DVORAK: In Nature’s Realm; Carnival Overture; Othello Overture; Waltzes for String Orchestra; No. 4 in D (two versions); Polonaise in E-flat Major; Polonaise from Act II, Rusalka – Prague Soloists Orch. & Czech Philharmonic/ Vaclav Talich – Supraphon

by | Feb 2, 2007 | Classical Reissue Reviews | 0 comments

DVORAK: In Nature’s Realm, Op. 91; Carnival Overture, Op. 92; Othello Overture, Op. 93; Waltzes for String Orchestra, Op. 54: No. 1 in A; No. 4 in D (two versions); Polonaise in E-flat Major; Polonaise from Act II, Rusalka, Op. 114 – Prague Soloists Orchestra (Waltzes, 1952)/ Czech Philharmonic Orchestra/ Vaclav Talich 

Talich Edition 11 Supraphon SU 38331-2, 68:16 (Distrib. Qualiton) ****:

This disc has special significance for me, since pianist Ivan Moravec was kind enough, many years ago, to mail me from Prague the Supraphon LPs of the 1940 inscriptions of Dvorak’s Polonaise in E-flat from Rusalka as performed by the venerable Vaclav Talich (1883-1961). I knew the Op. 54 Waltzes (recorded 1954) from a fairly elusive Urania LP which also featured Talich’s reading of The Noonday Witch. Talich recorded the cycle Nature, Life, and Love in 1949. The opening tone poem, In Nature’s Realm, realizes the composer’s pantheistic impulses with a richly textured series of effects, not the least of which are some arching melodies. Both Carnival and Othello are the products of 1951 sessions, when the Soviet authorities deemed it politically expedient to allow Talich to make Dvorak records for export, even though he lived in forced restriction–even exile–at home. Carnival is all frothy energy and lust for life. Othello is one of Dvorak’s most brooding works, capitalizing on a six-note “fate” motif that the composer utilizes as a leitmotif in the triptych Opp. 91-93.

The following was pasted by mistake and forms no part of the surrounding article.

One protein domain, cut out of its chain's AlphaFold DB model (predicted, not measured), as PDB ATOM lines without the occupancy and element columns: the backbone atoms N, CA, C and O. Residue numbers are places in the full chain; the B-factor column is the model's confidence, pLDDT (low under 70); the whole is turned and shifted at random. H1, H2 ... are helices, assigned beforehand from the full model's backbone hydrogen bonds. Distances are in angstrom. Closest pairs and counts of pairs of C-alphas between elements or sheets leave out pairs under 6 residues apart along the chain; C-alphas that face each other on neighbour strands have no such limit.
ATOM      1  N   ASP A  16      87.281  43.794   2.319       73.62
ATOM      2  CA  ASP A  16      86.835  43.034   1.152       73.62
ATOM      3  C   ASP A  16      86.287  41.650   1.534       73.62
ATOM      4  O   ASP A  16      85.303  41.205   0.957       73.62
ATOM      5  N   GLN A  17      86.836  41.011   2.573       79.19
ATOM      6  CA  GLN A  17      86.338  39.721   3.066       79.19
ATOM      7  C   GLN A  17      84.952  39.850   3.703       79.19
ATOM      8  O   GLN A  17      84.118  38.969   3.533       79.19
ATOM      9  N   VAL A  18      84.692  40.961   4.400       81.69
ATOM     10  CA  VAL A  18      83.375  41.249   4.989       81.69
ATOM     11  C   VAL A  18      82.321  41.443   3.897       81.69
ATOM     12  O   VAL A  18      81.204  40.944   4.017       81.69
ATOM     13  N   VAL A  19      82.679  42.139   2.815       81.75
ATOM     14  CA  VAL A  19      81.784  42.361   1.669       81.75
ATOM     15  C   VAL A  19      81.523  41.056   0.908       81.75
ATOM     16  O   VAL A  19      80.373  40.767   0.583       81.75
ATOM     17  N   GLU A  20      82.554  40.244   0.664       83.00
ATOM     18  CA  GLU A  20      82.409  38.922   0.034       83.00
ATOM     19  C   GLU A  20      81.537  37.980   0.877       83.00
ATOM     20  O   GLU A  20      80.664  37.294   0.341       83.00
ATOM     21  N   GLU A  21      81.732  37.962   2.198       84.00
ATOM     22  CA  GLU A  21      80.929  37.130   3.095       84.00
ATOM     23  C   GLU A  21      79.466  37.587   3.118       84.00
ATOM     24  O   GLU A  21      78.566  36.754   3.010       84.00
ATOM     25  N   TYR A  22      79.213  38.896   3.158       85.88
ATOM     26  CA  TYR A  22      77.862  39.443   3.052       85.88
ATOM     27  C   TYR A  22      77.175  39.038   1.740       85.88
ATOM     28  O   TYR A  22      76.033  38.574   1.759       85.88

The two Waltzes, Op. 54 are by turns dreamy and rousing, the A Major’s wistful nostalgia anticipating the glorious waltz in the G Major Symphony. The D Major gambols in the manner of a sturdy polka, any of the more husky Slavonic dances. The pair from 1940 enjoy the same rich expressivity, but the sound is distinctly scratchy. The two polonaises exult in their national character, noble and processional. The innate warmth of Talich’s style, its agile lilt and attention to every dynamic and agogic detail, compels our eternal fascination. Had the Fates so decreed, Talich could have bequeathed a generation of American conductors the benefits of his epic pedagogy. As it stands, only Sir Charles Mackerras bears the mantle of this monumental artist. A class restoration sonically, the accompanying booklet contains lovely photographs of Talich’s domestic life.

— Gary Lemco

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